Those are just a few highlights of our busy December.  Our new guest house volunteer arrives in a few days, so I look forward to having our schedule calm down just a little bit!

Wednesday, December 4, 2013

Taking a Break?

The last few months we've been blessed by having a couple from our home church volunteering with our ministry here in Accra.  When we invited them to come, we thought we'd work together for 3 months.  Instead, they spent their first 6 weeks figuring the city out while we were in the States.  In hindsight, we can see how the Lord's timing was perfect in their visit.

They are leaving soon (too soon if you ask me!)  We invited them to come with us this past Saturday for a picnic just outside the city.  We had a nice time showing them the local botanical garden.

As often happens, when we try to get away, we sometimes become the center of attention.  Random people ask to take their photo with us, simply because we have white skin.  As we sat in the gardens, attempting to picnic, you would have thought we were animals on display at the zoo.  One mother actually brought her children to the edge of our blanket and pointed at us saying over and over "obroni, obroni" which is the local word for a white person.  At first I was friendly, but the longer they stood there, the more I was tempted to roar like a lion and lunge at them.  However, I figured that would not exactly be sharing the love of Christ, so I resisted.  Instead, as they chattered on about us, for no less than 10 minutes (HONEST TO GOODNESS), I looked at the lady who was with us and said, "If anyone ever doubts that folks who do what we do might need a break once in awhile, they need to live through a moment like this."

Here's a glimpse into our day:
 Monkeying around!
 Look mom, no hands!
 Africa's answer to the ice cream truck
 Random photo number one.  Some school teacher thought he needed a class photo with the white folks.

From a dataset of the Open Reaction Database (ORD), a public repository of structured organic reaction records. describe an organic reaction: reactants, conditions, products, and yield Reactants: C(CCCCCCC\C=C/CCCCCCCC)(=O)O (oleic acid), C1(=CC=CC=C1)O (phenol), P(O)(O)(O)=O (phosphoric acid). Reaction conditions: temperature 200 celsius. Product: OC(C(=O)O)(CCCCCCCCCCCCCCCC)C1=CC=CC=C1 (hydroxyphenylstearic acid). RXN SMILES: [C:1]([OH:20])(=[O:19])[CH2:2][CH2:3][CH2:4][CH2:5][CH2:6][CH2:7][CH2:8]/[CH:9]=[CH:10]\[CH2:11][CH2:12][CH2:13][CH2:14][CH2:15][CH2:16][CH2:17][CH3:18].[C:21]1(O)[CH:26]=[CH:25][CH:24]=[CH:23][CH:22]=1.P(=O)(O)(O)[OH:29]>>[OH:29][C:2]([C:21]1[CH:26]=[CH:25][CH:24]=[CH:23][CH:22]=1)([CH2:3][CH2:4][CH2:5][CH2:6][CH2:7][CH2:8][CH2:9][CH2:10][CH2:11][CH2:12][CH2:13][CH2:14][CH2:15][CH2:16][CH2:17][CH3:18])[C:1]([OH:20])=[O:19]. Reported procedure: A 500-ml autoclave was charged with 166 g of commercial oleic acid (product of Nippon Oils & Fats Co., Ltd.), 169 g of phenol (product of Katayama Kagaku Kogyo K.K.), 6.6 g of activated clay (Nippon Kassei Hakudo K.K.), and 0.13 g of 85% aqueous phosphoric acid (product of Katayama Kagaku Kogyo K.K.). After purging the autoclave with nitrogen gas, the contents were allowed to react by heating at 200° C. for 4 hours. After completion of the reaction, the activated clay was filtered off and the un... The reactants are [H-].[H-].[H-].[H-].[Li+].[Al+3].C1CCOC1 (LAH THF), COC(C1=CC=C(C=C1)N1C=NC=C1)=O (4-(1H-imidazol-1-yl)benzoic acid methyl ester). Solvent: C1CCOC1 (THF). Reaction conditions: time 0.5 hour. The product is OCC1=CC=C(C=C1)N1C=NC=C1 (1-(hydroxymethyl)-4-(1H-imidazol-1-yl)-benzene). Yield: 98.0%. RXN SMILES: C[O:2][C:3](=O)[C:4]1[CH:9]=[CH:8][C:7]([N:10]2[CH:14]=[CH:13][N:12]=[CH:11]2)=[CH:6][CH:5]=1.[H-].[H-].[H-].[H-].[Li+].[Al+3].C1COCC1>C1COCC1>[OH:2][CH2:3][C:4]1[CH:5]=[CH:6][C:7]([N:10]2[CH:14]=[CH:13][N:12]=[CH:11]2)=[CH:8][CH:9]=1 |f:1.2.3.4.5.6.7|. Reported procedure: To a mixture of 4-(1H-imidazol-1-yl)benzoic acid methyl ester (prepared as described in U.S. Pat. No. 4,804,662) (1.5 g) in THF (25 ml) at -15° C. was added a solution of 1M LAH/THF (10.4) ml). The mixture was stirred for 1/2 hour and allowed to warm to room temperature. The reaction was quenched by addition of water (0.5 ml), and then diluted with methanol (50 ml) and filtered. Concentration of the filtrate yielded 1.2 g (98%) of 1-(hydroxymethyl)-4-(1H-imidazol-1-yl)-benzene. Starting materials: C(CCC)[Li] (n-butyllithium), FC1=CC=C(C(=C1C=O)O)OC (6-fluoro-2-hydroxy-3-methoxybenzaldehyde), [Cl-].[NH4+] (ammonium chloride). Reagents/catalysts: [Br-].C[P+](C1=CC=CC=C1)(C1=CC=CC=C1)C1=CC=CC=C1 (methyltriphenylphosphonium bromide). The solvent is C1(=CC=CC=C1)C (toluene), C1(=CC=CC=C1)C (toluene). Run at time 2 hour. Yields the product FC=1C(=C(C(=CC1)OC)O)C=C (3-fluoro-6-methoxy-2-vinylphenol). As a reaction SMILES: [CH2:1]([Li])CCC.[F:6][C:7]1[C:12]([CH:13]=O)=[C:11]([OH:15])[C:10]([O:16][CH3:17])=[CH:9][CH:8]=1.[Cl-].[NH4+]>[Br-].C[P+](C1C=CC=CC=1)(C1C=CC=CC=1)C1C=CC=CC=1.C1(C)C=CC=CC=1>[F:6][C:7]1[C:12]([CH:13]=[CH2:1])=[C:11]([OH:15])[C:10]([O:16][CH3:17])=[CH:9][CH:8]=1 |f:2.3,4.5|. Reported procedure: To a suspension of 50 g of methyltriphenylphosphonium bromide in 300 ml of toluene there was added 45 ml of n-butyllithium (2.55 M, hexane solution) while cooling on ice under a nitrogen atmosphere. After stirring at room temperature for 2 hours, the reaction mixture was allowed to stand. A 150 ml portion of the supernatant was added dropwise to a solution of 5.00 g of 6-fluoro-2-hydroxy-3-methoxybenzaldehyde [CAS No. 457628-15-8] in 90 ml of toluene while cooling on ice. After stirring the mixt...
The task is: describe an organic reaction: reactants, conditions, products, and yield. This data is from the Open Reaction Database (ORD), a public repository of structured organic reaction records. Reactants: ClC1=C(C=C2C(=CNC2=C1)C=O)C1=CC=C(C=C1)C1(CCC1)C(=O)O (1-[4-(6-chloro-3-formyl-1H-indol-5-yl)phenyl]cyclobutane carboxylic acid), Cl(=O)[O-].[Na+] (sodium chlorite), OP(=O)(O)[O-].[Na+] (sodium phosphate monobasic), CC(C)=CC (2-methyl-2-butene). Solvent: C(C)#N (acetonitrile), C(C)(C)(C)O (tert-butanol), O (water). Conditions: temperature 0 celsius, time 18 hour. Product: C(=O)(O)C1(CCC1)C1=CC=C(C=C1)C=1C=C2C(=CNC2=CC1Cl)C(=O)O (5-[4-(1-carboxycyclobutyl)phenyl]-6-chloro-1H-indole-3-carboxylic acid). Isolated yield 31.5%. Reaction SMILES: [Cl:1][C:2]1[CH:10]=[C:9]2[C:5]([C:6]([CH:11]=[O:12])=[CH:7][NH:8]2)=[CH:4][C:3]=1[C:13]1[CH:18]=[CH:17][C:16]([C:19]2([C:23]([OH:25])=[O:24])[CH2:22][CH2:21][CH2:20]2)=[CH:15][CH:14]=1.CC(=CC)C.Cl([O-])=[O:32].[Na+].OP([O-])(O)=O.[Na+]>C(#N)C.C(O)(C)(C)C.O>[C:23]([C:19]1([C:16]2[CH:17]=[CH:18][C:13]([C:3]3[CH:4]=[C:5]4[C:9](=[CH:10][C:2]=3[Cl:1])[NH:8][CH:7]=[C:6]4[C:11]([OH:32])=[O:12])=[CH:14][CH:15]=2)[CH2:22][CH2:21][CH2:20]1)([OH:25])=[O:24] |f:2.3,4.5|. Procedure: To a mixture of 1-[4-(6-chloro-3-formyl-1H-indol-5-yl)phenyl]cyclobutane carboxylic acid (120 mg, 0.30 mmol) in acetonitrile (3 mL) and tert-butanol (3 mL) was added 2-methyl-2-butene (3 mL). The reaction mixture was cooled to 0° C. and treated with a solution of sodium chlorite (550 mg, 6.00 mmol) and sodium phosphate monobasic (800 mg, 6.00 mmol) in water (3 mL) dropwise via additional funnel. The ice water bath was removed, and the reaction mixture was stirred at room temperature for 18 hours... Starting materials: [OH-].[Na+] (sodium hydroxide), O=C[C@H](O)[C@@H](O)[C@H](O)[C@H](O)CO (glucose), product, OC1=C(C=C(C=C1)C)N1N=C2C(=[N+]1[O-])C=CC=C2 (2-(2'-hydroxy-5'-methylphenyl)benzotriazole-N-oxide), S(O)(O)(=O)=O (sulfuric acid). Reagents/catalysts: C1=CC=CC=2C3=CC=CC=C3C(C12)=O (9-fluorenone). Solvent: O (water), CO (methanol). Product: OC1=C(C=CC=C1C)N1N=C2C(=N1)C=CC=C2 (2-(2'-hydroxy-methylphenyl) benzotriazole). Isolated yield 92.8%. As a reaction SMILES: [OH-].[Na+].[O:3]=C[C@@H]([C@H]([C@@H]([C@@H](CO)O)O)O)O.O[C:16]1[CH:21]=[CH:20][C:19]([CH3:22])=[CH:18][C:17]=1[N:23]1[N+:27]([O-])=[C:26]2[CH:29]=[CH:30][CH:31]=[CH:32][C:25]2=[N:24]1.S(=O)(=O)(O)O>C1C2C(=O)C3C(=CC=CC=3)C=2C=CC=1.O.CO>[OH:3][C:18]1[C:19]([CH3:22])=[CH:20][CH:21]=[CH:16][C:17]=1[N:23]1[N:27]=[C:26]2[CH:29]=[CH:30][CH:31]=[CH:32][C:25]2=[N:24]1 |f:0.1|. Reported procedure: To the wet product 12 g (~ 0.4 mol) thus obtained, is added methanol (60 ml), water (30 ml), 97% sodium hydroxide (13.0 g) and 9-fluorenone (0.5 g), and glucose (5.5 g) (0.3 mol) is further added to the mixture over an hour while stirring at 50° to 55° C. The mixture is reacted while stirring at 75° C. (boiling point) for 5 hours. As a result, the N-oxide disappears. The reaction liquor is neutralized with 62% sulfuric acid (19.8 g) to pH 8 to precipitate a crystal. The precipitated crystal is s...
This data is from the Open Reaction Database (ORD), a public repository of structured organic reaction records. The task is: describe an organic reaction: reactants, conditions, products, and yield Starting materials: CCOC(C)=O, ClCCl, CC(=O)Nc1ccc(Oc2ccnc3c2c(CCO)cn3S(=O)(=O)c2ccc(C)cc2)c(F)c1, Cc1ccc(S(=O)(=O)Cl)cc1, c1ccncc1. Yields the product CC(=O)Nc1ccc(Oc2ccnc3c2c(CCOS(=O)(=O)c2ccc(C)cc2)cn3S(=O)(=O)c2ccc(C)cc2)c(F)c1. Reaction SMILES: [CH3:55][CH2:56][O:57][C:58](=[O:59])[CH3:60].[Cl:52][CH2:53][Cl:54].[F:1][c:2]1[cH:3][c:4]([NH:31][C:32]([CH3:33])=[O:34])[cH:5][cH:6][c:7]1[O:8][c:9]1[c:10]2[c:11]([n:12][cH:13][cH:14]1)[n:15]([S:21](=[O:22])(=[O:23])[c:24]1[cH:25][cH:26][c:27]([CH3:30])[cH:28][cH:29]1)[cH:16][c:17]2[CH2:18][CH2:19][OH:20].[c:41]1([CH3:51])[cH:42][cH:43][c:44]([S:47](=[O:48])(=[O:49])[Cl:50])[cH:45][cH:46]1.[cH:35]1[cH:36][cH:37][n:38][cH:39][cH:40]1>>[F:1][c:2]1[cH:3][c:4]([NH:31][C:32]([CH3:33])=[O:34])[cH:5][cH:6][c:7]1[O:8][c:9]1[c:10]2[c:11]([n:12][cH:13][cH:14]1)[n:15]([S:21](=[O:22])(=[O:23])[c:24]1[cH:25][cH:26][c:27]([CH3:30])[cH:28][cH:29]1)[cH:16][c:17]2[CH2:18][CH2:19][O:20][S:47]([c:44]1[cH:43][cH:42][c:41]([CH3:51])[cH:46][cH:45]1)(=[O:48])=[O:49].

Just our family.  Notice all of the ponytails?  It is so hot here!

 Africa traveling ice cream option #2.

Wow kids, look at the white people.  Let's take their picture.

 Ryan taking a picture of the people taking pictures of us. 
 By the time we finished the picnic/photo shoot, we were ready to leave.  We had 3 leftover bananas and 3 leftover apples.  We decided to share them with the 6 boys who were watching.  One each, right?  Nope, this is the point where we learned that apples are infinitely more valuable than bananas.  
Of course, no African outing is complete without someone trying to sell you something.  Necklace?  Wood carving?   Leather pouch?  You know you want it!

Tuesday, December 3, 2013


This year marked 4 years in a row of celebrating Thanksgiving in a different country.  I think 4 countries in 4 years is a good record, next year I'd like a nice, boring repeat.  We'll see what the Lord has in store for us.

This year was a pleasant celebration.  We celebrated with our colleagues at our home.  Everyone pitched in and we had lots of delicious food.  We played some games and just enjoyed visiting.

Here are a few pictures of our Thanksgiving day.

 Some of the spread.  As you can see, we're finding plenty to eat over here!

 A little bit of America, here in Africa

 Playing with friends in the yard.